Giant sequoia still smoldering from 2020 California wildfire
A giant sequoia has been found smoldering and smoking in a part of Sequoia National Park that burned in one of California's huge wildfires last year, the National Park Service said Wednesday.
"The fact areas are still smoldering and smoking from the 2020 Castle Fire demonstrates how dry the park is," said Leif Mathiesen, assistant fire management officer for Sequoia and Kings Canyon National Parks in central California. "With the low amount of snowfall and rain this year, there may be additional discoveries as spring transitions into summer."
The smoldering tree was found recently by scientists and fire crews surveying the effects of the blaze, which was ignited by lightning last August and spread over more than 270 square miles (699 square kilometers) of the Sierra Nevada. It took five months to fully contain.
Most of California is deep in drought, with severe to extreme conditions in the mountain range that provides about a third of the state's water. On April 1, when the Sierra Nevada snowpack is normally at its peak, its water content was just 59% of average, according to the state Department of Water Resources.
The dryness could set the stage for a repeat of last year, when wildfires, many of them ignited by thousands of dry lightning strikes, burned a record 6,562 square miles (16,996 square kilometers) in the nation's most populated state.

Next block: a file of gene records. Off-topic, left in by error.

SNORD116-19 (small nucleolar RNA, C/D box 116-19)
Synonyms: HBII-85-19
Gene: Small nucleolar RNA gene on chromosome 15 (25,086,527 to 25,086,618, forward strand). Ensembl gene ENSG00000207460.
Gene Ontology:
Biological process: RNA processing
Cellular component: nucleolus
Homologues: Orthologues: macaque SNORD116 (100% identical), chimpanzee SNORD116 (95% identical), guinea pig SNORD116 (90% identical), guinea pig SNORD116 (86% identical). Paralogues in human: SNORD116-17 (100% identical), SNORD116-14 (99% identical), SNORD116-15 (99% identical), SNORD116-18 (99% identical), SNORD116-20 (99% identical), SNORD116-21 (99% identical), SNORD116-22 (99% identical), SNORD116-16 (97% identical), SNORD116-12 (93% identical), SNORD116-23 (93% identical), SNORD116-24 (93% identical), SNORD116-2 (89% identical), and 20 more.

With drought conditions dire across the American West, AccuWeather predicted an above-average 2021 wildfire season in a forecast released Wednesday.
According to AccuWeather senior meteorologist Dave Samuhel, fires are projected to burn 14,844 square miles (38,445 square kilometers) of land across the Western U.S.
"Unfortunately, in a nutshell, it looks like it's going to be another busy season," he said in a statement. "We're seeing a lot of drought. Almost half of the country is experiencing drought, and the bulk of that is to the West."
A possible exception could be Southern California, where lack of rain has stunted spring growth that would eventually dry out and can become fuel for fires.
"Since it was a dry winter there, that means there wasn't a lot of new grass that grew," Samuhel said. "So that could reduce the wildfire threat a little bit, at least in that area."
In Sequoia National Park, officials said the burning giant sequoia is well within fire lines and there are no threats to life or property. The tree is in the Board Camp Grove, and there is no direct access via any trail system.
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